Carvin is tweeting, relentlessly. Seven days a week, often up to 16 hours a day. He once went 20 hours straight, pumping out more than 1,400 brief messages on his Twitter account, @acarvin. That’s his guess, at least. It’s easy to lose count.
Since December, Carvin, a social-media strategist at NPR in Washington, has become a one-man Twitter news bureau, chronicling fast-moving developments throughout the Middle East. By grabbing bits and pieces from Facebook, YouTube and the wider Internet and mixing them with a stunning array of eyewitness sources, Carvin has constructed a vivid and constantly evolving mosaic of the region’s convulsions.
At a given moment, Carvin may be tweeting links to fresh video from Libyan rebels, photos of street protests in Bahrain or the highlights of a NATO news conference. His followers, in turn, point him to more material — on-the-ground accounts of the government crackdown in Yemen, breaking reports from Tahrir Square, the latest from Jordan or Syria.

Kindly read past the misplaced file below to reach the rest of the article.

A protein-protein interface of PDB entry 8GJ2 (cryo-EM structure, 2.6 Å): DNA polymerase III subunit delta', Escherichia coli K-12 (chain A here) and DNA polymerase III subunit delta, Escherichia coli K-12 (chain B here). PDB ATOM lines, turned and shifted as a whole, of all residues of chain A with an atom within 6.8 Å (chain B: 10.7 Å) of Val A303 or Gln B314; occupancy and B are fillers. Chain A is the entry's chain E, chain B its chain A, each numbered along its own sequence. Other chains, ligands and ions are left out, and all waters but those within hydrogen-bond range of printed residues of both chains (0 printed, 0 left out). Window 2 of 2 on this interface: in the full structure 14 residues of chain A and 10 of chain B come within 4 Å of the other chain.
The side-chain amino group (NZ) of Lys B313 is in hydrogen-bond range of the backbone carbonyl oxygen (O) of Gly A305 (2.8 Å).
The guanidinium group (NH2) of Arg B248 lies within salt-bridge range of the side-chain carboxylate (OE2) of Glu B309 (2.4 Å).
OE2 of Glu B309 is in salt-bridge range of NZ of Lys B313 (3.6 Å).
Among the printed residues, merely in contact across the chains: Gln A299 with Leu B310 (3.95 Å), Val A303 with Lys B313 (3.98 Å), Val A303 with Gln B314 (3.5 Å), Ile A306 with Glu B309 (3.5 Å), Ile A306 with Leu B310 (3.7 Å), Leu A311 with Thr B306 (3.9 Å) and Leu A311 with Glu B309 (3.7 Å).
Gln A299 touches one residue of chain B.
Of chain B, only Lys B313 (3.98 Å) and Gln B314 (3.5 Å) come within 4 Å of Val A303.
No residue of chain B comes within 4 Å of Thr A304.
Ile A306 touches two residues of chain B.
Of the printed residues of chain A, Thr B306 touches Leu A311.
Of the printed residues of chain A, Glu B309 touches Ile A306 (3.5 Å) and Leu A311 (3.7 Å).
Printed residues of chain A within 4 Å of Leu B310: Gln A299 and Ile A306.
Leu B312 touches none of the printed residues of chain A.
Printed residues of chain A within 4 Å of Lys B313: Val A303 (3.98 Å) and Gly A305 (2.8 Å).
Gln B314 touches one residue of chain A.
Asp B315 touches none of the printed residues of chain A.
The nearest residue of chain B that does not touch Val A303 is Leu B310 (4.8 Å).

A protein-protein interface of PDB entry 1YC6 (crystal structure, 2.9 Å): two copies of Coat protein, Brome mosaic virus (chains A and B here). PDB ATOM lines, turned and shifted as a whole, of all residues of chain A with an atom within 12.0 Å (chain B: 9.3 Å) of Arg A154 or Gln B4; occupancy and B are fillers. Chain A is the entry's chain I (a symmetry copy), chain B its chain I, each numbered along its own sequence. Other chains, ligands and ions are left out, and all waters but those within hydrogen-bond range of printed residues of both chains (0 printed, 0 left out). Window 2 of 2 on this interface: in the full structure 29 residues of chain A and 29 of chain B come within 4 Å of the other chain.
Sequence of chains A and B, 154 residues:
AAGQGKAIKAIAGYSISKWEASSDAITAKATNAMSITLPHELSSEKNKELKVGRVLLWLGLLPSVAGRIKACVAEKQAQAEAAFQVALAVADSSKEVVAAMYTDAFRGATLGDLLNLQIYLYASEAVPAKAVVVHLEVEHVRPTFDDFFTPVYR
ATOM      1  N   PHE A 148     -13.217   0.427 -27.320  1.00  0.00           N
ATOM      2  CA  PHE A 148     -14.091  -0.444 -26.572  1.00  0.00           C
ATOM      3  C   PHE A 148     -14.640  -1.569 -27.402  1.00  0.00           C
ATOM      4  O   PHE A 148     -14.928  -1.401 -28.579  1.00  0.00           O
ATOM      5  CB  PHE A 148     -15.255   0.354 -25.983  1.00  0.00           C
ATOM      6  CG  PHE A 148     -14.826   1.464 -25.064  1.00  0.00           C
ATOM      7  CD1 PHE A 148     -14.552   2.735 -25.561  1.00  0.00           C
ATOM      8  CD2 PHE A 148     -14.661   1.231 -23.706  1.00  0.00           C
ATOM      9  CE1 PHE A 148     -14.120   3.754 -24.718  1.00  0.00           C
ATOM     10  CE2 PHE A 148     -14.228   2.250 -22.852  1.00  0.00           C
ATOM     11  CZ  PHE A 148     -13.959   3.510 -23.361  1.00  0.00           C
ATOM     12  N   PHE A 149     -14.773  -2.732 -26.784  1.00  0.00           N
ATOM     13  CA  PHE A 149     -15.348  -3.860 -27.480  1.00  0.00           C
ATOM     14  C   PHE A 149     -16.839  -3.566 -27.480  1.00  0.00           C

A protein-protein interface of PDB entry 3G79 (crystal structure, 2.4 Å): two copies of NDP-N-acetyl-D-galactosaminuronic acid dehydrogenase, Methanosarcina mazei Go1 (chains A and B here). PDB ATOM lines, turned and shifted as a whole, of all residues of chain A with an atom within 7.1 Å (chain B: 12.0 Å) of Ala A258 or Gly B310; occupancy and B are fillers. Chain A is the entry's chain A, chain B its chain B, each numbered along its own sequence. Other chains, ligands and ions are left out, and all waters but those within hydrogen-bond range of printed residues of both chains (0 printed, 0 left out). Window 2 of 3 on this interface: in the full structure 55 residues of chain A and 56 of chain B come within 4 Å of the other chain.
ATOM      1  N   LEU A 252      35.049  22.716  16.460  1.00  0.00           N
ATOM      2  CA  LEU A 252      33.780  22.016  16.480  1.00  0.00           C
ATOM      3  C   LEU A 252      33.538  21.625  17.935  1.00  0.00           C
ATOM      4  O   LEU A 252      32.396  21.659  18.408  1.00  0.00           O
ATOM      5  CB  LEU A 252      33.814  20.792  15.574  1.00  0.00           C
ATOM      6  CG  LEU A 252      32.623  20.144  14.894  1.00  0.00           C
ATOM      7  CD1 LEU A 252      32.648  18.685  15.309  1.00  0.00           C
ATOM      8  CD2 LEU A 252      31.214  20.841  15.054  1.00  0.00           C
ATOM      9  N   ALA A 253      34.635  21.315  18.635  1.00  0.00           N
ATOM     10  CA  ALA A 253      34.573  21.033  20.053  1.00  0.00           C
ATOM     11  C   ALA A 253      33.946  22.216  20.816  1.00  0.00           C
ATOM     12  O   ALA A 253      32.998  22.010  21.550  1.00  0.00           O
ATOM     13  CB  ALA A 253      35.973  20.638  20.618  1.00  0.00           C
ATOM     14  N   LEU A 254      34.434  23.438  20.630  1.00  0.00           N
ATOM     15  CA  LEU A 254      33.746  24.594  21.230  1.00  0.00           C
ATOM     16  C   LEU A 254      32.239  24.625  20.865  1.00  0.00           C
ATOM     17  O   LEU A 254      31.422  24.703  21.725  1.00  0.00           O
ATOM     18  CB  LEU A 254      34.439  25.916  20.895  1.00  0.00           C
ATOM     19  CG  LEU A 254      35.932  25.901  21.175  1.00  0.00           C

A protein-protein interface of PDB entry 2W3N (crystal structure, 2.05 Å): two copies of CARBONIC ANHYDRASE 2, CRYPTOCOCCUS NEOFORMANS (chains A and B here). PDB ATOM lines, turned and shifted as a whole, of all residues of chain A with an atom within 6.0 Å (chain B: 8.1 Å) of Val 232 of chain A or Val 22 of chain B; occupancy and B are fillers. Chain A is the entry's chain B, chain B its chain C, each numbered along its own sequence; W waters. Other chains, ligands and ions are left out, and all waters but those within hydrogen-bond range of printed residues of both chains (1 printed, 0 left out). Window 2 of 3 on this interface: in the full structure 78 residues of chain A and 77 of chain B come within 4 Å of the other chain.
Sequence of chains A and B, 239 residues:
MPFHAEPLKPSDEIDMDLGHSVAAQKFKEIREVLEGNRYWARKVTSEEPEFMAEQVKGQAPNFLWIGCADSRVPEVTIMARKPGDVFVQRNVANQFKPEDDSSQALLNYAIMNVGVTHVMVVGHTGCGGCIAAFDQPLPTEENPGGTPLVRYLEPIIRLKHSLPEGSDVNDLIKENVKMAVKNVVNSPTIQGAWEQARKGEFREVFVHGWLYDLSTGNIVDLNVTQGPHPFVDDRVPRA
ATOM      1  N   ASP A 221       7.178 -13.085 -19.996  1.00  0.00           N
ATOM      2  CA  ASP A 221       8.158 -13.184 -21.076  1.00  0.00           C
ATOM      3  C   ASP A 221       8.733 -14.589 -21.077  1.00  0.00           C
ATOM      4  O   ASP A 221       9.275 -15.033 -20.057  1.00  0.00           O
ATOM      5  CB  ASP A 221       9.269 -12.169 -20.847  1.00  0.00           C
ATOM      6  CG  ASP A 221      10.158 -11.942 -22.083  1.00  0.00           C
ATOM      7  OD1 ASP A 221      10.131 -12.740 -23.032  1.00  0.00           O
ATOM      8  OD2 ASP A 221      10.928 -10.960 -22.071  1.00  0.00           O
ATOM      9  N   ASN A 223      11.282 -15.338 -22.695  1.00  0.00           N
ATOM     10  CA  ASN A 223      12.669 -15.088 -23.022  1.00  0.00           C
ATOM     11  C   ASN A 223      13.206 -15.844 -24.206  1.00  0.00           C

The result is a dizzying, nonstop ride across the geopolitical landscape, 140 characters at a time:
• March 31: “Extremely graphic video of a Libyan man with half his jaw blown off, giving a V for victory sign & trying to talk” [link to video].
• April 11: “Video appears to show victims of shootings in Baniyas, Syria. More cameras than there are corpses” [link to video].
• April 9: “At least 10 casualties from tonight’s assault in Sanaa. Can’t really tell who’s alive and who’s dead” [link to Yemeni photo on Facebook].
And so on, into the thousands. “Is this the world’s best Twitter account?” asked the Columbia Journalism Review about @acarvin last week.
Carvin’s high-beam focus on the region has attracted more than 43,000 followers, essentially the readership of a small newspaper. His flock has more than doubled since he started tweeting about the Middle East in December during the first stirrings of rebellion in Tunisia.
Among those following his prodigious output: Susan Rice, the U.S. ambassador to the United Nations, actress Morgan Fairchild and Chad Ochocinco, the Cincinnati Bengals’ oddball wide receiver.
“It was very clear to me in December that Tunisia would be a big deal,” says Carvin, a stocky 39-year-old who seems to be constantly clicking, tapping or typing, “but it never occurred to me that this could kick off something much, much bigger. My tweeting kind of revved up with it.”
There isn’t really a name for what Carvin does — tweet curator? social-media news aggregator? interactive digital journalist? — but that may be because this form of reporting is still being invented. By Carvin, among others.
“I see it as another flavor of journalism,” he says. “So I guess I’m another flavor of journalist.”